Cloud Engineering, along with Data Science, is the new hot career direction, combining software, operation and architecture into one powerful package. Many seasoned professionals are making the transition from related fields to Cloud Engineering, and a host of students at tertiary education institutions are jostling for positions to enter the market as well.
With so few university courses specifically focused on cloud engineering, it isn't straightforward to figure out what you need to enter this market. In this article, we explore the top three skills you need to become a cloud engineer.
CSPs, or Cloud Service Providers, like Amazon and Microsoft Azure, offer end-to-end cloud services and thus cater for the majority of the cloud market. Understanding how these work and how they compare to each other, is essential in building your career in cloud engineering. Your chosen industry will determine which one (or combination) of packages you use. AWS (Amazon Web Services) has been the market leader for a long time, while Azure, being a Microsoft product, integrates easily with most software packages. On the other hand, GCP (Google Cloud Provider) is the leader in big data, while Openstack dominates the software development market.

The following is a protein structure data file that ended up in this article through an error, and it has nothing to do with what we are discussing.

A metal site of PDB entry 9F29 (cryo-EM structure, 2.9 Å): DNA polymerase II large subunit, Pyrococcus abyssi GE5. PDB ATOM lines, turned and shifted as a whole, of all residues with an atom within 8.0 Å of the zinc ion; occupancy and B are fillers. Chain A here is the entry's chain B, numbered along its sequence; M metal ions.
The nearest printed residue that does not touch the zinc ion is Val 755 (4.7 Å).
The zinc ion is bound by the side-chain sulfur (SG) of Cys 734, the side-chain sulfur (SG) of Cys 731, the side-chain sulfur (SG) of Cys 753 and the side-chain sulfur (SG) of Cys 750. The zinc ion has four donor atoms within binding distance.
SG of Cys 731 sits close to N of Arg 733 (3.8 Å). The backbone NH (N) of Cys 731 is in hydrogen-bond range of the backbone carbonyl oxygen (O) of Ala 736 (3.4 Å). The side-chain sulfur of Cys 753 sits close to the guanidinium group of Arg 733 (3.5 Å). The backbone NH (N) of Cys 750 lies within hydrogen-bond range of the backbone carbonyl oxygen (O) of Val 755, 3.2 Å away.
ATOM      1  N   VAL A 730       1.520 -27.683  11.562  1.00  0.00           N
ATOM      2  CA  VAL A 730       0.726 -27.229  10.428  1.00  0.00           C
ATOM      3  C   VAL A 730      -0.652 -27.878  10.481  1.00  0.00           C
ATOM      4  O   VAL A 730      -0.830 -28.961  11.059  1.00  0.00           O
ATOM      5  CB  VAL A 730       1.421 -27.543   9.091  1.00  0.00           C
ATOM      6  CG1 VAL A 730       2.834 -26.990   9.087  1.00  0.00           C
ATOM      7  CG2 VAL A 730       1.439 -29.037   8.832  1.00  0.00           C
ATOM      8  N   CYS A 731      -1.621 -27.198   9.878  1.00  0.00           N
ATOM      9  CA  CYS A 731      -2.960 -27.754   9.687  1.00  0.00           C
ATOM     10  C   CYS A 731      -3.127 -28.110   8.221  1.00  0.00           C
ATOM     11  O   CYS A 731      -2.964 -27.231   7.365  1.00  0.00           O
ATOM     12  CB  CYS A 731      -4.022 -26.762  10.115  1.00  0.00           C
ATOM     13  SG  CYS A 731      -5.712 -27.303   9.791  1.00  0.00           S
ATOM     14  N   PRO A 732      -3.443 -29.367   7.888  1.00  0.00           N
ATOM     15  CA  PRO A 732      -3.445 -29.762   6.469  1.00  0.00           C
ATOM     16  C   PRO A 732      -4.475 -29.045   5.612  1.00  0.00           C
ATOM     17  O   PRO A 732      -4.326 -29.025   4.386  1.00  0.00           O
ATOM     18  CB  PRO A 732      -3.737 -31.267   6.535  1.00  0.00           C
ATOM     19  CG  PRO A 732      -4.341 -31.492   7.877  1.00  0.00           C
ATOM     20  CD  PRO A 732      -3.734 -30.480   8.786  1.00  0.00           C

Study at least one of these packages in depth. This knowledge will serve you well in your career. You can also use the free tier packages these service providers offer to get some hands-on experience.
Cloud storage is at the center of cloud engineering. When companies opt for cloud storage, they may choose from a variety of options, such as personal, public, private, and hybrid cloud storage. Each of these has pros and cons – connecting these to the company's needs will help you optimize cloud systems and streamline workflows.
Each CSP has their unique storage options – understanding these are essential to maximizing the benefits gained from using cloud storage. Storage options are affected by factors like cost, size, and accessibility.
Virtualization is the process in which hardware is "virtualized," ie, computing power shifts from actual hardware to the cloud. Here, customers don't have to undergo enormous capital expense to access powerful computing capacity in the form of virtual machines (VMs).
Virtual machines allow for scalability and robustness, enhancing a company's capacity for software development and system deployment. Having a working knowledge of virtual machines and virtualization is essential to any cloud engineer – knowing how to build VMs is an even better skill. Here, knowing EC2 and Lambda would put you in the lead.
Carving out a career in the new field of cloud engineering can be tough, but at the same time, it is exciting and novel. Use the above skills as a starting point, building on them as you go along.